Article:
Cardiff University | Prifysgol Caerdydd ORCA
Online Research @ Cardiff 
WelshClear Cookie - decide language by browser settings

YA literature and Japan

Ćošković, Irina and Butler, Catherine ORCID: 2024. YA literature and Japan. Mooney, Jennifer, Rhodes, Cristina, Duckels, Gabriel, O'Sullivan, Keith and Hunt, Peter, eds. Routledge Companion to Young Adult Literature, Routledge,

Full text not available from this repository.


In Japan, the literary term ‘young adult’ (ヤングアダルト yangu adaruto) was first imported from English in the late 1970s but came to prominence only towards the turn of the millennium. At first, its range of application in Japan was broader than in the West, both generically and in terms of target readership. Over time, however, Japanese readers became familiar with the Western conception of YA literature, introduced through the work of foreign and emerging domestic authors, young adult imprints, newspaper reviews, and literary guides. In the 1980s, a malaise within Japanese children’s publishing catalysed a period of experimentation by writers and publishers alike, in which age categories were merged and new themes and topics explored, from family conflict and queer relationships to war and natural disasters. Not all such books were marketed as YA, but the YA label offered a home for literature that broached new topics and challenged social taboos. Meanwhile, other Japanese media and literary forms with their own established readership categories and conventions, such as manga and light novels, continue to inflect what YA can mean and do within the Japanese literary landscape.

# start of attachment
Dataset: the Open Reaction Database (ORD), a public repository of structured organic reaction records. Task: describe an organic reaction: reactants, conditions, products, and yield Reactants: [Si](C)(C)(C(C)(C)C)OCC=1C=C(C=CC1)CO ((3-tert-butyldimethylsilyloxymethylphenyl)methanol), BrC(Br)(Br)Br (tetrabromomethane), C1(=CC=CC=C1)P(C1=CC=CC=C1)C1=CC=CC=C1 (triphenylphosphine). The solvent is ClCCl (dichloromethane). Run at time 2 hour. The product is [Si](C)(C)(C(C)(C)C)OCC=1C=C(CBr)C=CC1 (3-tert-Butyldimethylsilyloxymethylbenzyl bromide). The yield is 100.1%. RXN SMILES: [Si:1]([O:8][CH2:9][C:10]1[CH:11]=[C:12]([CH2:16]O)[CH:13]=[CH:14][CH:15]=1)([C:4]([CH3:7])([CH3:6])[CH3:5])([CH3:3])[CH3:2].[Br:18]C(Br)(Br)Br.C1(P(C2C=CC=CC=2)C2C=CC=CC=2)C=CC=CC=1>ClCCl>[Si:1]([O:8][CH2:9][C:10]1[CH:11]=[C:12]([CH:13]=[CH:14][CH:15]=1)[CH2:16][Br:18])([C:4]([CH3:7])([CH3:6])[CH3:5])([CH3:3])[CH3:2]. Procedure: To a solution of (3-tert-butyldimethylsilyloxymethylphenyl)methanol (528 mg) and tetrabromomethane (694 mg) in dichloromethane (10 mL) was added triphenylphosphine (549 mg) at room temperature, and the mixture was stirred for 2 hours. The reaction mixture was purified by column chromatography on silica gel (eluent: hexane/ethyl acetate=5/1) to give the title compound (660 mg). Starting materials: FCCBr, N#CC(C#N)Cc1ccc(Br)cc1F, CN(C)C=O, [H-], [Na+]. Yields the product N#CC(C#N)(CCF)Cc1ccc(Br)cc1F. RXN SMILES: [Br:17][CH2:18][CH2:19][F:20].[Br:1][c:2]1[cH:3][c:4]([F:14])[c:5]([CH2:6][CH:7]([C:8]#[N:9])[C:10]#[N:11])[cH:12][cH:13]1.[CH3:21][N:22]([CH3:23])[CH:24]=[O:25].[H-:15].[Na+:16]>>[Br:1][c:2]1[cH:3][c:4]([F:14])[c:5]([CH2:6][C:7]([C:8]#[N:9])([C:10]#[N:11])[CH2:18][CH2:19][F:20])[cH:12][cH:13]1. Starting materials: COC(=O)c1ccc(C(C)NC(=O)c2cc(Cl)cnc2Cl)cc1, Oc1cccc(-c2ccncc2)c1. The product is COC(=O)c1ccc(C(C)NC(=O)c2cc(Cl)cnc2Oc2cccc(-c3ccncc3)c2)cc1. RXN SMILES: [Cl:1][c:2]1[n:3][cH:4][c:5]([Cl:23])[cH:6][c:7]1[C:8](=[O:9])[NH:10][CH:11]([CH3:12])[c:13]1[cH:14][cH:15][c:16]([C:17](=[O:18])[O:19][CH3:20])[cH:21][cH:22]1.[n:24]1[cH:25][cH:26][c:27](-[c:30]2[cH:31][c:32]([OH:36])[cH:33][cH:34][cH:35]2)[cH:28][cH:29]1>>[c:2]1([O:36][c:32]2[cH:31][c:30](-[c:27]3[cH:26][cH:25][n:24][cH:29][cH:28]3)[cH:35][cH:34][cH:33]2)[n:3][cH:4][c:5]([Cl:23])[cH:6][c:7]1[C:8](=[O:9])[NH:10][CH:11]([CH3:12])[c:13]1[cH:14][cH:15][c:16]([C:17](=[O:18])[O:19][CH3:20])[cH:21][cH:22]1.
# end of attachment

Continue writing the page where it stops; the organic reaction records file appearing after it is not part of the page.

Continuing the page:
Item Type: Book Section
Status: In Press
Schools: English, Communication and Philosophy
Subjects: P Language and Literature > PI Oriental languages and literatures
P Language and Literature > PZ Childrens literature
Publisher: Routledge
Last Modified: 30 May 2024 11:47

Actions (repository staff only)

Edit Item Edit Item